a poem for Ni’lin | 2008

A poem I wrote in 2008 on a previous trip to Palestine. I was in the beautiful village of Ni’lin. Since 1967, they have had half of their land annexed by illegal Israeli settlements. In 2004, Israel announced they were going to build the Apartheid wall through their olive fields for “security” reasons. Not only is the route of the wall miles away from the armistice line of 1967, but instead of surrounding the nearby illegal settlement that it is “protecting”, it also annexes an entire valley of olive trees. Agriculture being the main source of income, this caused a strangling of the village.

This colonial strategy is mimicked from the South African apartheid system where the goal was to annex the most fertile land, and limit the black South Africans to divided communities without a steady source of income (agriculture), thereby having them as cheap labor for the white communities. Already this is happening throughout Palestinian communities by way of the Apartheid wall, illegal colonies, and ‘closed military zones’.

In 2008, the Israeli Supreme Court granted authorization to build the wall through Ni’lin’s farm land and to suppress any protest to the contrary. The town organized and lead non-violent protests as well as fought legal battles. The Israeli military responded with crude violence on the unarmed protesters, and often collectively punished the entire village for their resistance.

When I was in Ni’lin, the wall hadn’t been erected yet. So far on this trip I’ve avoided going back because I am not eager to see this symbol of apartheid and colonization that has been crudely placed through their village. But Insha’Allah I get a chance to go and see the people that have fought and continue to fight a long and difficult battle.

In the short time I was there, I got the strong impression that Ni’lin was full of a warm and courageous people. Within a period of three days, two boys from the village were martyred.

10 year old Ahmed Mousa | إن لله وإن إليه راجعون | photo credit to Willow Heske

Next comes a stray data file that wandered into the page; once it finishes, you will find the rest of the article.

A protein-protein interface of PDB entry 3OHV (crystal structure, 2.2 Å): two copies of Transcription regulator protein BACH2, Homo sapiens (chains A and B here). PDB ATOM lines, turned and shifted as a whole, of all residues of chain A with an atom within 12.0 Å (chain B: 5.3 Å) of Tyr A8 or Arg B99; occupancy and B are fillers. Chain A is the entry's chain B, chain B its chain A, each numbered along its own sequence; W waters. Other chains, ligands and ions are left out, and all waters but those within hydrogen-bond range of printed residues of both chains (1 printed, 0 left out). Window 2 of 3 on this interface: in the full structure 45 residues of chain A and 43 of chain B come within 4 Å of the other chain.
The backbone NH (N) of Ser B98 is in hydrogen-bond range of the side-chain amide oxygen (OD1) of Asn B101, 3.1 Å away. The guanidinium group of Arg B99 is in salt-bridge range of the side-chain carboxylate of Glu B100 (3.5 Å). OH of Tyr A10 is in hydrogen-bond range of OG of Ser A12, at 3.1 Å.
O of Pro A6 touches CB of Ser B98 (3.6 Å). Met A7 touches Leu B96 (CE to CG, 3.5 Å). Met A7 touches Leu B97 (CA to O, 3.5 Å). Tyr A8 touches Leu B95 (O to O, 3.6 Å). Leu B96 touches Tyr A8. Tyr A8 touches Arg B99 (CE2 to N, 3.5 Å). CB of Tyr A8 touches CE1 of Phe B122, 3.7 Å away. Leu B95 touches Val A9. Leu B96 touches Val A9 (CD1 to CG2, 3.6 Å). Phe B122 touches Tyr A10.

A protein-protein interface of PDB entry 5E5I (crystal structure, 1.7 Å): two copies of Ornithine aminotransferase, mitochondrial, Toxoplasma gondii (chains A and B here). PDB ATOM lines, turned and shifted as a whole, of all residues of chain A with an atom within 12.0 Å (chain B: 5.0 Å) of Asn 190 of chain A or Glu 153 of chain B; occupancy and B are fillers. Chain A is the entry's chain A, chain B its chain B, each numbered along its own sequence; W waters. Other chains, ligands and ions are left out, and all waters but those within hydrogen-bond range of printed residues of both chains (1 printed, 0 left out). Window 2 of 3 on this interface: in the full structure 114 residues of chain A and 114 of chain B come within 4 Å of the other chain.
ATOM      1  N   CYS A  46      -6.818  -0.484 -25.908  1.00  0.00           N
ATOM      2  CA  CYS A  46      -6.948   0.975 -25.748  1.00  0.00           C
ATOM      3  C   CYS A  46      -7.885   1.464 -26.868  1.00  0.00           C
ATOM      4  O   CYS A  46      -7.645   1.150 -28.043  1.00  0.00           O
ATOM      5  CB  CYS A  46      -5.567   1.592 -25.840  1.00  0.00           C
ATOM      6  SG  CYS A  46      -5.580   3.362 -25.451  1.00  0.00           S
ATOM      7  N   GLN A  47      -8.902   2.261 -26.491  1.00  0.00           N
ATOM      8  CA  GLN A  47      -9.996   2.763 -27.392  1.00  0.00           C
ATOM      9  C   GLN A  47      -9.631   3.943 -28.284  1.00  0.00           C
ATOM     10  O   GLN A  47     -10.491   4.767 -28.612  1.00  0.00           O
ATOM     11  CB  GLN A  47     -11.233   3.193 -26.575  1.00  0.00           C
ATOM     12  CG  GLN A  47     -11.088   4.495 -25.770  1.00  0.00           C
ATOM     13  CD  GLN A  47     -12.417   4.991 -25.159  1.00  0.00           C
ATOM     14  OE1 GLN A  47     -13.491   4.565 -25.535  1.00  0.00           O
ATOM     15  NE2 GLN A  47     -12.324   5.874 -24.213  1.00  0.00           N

Ten year old Ahmed Mussa was martyred when he returned to the olive trees following a protest to find his lost shoe. He was spotted by an Israeli soldier and shot with a live bullet which went through his head and exited the back of his skull.

17 year old Yousif Amira | إن لله وإن إليه راجعون | I wish I had a photo of him smiling, but wallah this is the exact sight that inspired me to write this poem. | Anne Paq, Active Stills

17 year old Yousef Amira was shot the evening of Ahmad’s funeral, from a distance of 8 metres by an infamous Israeli ‘rubber bullet’ which is actually a steel bullet with a thin coating of rubber. Yousif, Allah Yer7amo, was declared brain dead, and died in hospital a few days later.

الله يرحم كل الشهداء

إن لله وإن إليه راجعون


I have only ever performed it once, at verses vs Apartheid in 2009 I think- and I just found it, so here you go world wide web:

You don’t have to venture far into my mind
To find out what lies behind
Just take a breath, and look into my eyes

Look and take step number one.
To us being forced out of our lands at the barrel of a gun
Knowing it would be years
Before we would see
The ancient olive trees
The waters of the Dead Sea
Knowing it may never be
The day where we will be free
To live, love, learn and be in our own territory
So we got on a plane and flew away
To a life born out of disarray
And we settled in the Canadian community
And we built both struggles and unity.

You don’t have to go far into my mind
To know what makes me feel confined
Just take a step, and look into my eyes

So take step number two into the unseen
Sleeping beside my grandmother at the age of fourteen
Peaceful is this night and my brother’s deep breathing
Serene are the dreams that his mind must be receiving
Peaceful is this night, until the bullets start flying
And amidst the F-16s I hear my grandmother sighing
Not again, not again she says so bleak
We haven’t had one quiet night this entire week
And the bullets are louder, and the guns nearby
And now my anxiety has reached a level sky high
And my mother yells at my brother to duck below
Because he’d fallen asleep in the sill by the window
And in this night I’m worried by the lack of crying
Because the children are so used to this that their tears are denying
The shots pierce this night again and again
And the night, she falls to the earth in pain